(Source: By Lim Min Zhang | The New Paper | Singapore | 30 April 2018)
In his two years of using a mobility scooter, Mr Goh Lam Chie, 61, has had "five to six" unpleasant encounters with strangers.
"A man on the bus said I was pretending to need a scooter and taunted me," the former petrol station attendant told The New Paper in Mandarin last week.
Passengers alerted the bus driver, who knew Mr Goh, and he told the man to get off the bus.
Such issues, as well as accessibility of infrastructure, need addressing with the rise in elderly people using mobility scooters in recent years.
Retailers said mobility scooters, classified as personal mobility aids together with motorised wheelchairs, are now cheaper and more readily available.
Ten years ago, Falcon Mobility used to sell two to three units a month at about $3,000 each. Now it can sell 10 to 15 times more scooters at half the price.
Its general manager, Mr Warren Chew, said that in comparison, personal mobility devices such as e-scooters have become less popular because of tougher enforcement and high incidences of battery fires.
He added that mobility scooters have safety features such as a speed limit of 10kmh and automatic braking functions.
The Golden Concepts, which has been selling mobility scooters since 2013, estimated a 20 to 30 per cent year-on-year growth of these devices.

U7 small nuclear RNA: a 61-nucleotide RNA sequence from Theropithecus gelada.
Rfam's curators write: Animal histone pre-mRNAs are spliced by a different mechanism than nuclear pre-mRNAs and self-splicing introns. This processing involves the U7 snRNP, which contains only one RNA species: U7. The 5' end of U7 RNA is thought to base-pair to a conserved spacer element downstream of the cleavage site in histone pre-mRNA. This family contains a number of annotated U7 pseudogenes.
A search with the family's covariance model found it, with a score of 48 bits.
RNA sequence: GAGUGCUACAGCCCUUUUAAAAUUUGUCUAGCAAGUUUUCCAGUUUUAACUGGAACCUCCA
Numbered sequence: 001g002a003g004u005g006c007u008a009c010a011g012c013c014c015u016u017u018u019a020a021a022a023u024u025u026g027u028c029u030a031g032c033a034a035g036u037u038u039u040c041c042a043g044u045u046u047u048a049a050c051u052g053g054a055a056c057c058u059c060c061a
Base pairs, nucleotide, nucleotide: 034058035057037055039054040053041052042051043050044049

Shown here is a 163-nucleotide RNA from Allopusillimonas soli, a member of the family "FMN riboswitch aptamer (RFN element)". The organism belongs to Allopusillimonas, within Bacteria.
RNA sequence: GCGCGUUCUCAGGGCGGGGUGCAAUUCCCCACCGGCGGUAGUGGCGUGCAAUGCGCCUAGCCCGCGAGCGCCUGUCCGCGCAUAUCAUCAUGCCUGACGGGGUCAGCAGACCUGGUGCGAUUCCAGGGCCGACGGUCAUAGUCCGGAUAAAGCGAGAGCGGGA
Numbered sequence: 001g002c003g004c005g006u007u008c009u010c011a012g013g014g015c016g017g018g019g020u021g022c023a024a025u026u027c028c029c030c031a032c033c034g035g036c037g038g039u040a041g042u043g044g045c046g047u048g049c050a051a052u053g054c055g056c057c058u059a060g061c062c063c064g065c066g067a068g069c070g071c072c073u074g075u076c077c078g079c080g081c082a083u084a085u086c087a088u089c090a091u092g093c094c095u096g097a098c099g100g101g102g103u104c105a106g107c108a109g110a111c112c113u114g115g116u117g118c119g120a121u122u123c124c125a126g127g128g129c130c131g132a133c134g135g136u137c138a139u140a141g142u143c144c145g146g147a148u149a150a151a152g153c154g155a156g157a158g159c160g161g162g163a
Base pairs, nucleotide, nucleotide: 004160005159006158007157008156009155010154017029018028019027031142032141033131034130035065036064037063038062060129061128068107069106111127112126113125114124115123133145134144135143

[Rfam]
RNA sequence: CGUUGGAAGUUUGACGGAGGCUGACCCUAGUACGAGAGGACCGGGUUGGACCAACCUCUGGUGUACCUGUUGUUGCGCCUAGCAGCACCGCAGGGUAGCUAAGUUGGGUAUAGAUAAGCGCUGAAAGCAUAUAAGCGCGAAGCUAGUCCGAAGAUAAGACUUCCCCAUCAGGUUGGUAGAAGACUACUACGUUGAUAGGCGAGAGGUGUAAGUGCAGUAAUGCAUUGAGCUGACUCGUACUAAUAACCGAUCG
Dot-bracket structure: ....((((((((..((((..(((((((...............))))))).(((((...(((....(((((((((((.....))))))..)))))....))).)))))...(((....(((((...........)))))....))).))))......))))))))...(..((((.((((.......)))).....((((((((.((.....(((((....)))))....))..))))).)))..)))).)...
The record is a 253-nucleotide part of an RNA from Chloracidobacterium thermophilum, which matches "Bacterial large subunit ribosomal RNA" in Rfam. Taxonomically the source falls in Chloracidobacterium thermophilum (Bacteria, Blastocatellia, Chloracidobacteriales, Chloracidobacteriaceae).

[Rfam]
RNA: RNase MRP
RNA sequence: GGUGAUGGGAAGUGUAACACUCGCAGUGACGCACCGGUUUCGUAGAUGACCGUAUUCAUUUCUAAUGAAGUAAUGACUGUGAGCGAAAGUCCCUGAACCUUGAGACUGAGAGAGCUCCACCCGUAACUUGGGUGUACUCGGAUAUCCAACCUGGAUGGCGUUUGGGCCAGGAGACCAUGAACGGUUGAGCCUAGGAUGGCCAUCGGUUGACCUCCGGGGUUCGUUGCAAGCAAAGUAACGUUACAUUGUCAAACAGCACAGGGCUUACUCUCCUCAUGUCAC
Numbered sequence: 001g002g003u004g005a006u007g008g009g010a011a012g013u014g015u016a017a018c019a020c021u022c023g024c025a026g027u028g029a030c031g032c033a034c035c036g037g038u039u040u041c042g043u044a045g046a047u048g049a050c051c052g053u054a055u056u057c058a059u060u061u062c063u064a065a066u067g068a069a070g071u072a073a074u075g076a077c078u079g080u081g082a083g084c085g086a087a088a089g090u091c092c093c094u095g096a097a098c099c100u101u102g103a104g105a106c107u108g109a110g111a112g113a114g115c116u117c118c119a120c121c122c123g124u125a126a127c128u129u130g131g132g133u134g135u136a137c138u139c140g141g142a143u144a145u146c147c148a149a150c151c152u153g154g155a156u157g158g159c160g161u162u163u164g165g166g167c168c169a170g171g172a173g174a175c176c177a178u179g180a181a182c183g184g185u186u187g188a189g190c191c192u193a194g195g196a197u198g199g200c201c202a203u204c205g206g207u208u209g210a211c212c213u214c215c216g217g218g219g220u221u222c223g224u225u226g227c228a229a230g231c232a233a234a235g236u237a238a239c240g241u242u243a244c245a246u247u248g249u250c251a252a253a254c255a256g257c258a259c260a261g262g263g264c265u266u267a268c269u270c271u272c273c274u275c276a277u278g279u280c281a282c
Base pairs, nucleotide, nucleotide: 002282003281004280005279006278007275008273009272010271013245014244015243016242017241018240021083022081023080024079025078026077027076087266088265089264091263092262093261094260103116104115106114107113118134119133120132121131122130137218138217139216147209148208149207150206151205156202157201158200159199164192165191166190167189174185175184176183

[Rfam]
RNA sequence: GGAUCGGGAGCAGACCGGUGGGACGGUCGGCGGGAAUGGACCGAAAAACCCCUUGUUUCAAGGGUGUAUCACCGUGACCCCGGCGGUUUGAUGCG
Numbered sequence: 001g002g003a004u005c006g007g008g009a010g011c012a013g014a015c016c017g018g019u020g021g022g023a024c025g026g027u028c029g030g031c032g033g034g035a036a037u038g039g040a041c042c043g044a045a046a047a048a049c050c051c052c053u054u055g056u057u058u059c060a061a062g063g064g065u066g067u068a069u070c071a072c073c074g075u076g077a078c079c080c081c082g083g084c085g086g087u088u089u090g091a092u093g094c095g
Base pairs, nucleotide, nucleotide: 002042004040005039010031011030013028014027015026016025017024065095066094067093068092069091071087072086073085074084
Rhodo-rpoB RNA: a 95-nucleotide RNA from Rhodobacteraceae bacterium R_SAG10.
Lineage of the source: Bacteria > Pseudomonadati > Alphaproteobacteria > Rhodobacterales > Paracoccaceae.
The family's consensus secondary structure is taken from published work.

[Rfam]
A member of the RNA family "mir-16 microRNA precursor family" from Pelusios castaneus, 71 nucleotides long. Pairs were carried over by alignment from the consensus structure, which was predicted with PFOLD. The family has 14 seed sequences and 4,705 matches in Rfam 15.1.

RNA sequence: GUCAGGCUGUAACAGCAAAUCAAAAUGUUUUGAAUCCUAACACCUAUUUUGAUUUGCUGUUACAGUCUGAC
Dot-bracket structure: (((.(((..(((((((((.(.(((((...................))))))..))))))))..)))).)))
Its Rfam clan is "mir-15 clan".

Co-founder Vanessa Keng said most users are elderly persons who want to remain independent and have mild to moderate mobility impairment.
A spokesman for Agis Mobility said the Seniors' Mobility and Enabling Fund, which can offer up to 90 per cent subsidy for the cost of mobility aids, has also contributed to their increasing numbers.
Former hawker Tan Yang Kin, whose right leg was amputated at the knee due to diabetes, said a mobility scooter has helped him become more independent.
"I can now also visit the doctor without having to trouble my children," said Mr Tan, 63, who uses his scooter every day.
Mr Jason Peh, an occupational therapist at Khoo Teck Puat Hospital, noted an increase in patients being referred to his clinic for training to use such mobility aids.
Infrastructure, such as better accessibility to public facilities and transport for such devices has also improved, he said.
Associate Professor Thang Leng Leng from the National University of Singapore, said the elderly see mobility as very important to their quality of life.
"It allows them to connect with their social network, preventing isolation, and improving their sense of well-being," she said.
Burdened by worn-out knee caps, former massage therapist Chia Tiong Nio, 60, has relied on a mobility scooter for five years.
She said: "I won't hold it against someone who doesn't understand how it feels like (to have to use a scooter every day)... these are things you have to take in your stride."